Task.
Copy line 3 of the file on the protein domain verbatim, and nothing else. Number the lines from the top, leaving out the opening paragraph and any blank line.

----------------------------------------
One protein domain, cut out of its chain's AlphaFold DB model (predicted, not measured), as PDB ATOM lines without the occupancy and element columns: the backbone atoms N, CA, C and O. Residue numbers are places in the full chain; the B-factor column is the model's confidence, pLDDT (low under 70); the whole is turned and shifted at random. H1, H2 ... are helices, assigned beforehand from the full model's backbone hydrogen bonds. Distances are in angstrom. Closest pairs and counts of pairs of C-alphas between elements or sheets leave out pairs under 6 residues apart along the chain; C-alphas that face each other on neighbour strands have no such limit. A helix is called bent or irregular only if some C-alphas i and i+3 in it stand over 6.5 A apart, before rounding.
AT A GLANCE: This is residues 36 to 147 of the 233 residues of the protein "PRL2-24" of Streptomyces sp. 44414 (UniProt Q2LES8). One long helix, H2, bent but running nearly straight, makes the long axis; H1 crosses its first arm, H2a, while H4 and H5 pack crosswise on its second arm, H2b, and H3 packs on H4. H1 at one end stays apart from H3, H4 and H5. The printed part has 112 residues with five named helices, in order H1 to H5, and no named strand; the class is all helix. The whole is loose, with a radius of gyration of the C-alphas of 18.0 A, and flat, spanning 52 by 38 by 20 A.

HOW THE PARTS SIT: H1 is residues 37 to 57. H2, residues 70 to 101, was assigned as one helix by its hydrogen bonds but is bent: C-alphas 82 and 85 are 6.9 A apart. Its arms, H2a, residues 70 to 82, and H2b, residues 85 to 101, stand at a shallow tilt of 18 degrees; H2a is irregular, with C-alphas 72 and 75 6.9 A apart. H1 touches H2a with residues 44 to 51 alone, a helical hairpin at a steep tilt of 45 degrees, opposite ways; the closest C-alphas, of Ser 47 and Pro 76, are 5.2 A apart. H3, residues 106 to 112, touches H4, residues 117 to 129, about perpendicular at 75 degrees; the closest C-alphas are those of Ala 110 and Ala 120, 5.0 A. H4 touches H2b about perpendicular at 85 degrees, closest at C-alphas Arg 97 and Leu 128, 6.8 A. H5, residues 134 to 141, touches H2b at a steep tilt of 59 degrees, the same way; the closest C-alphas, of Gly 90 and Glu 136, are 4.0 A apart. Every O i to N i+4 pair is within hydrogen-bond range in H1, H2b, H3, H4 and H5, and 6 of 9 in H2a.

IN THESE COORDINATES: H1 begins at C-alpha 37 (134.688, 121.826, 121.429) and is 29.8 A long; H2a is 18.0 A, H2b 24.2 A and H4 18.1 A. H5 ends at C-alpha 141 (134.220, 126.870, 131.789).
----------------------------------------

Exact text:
IN THESE COORDINATES: H1 begins at C-alpha 37 (134.688, 121.826, 121.429) and is 29.8 A long; H2a is 18.0 A, H2b 24.2 A and H4 18.1 A. H5 ends at C-alpha 141 (134.220, 126.870, 131.789).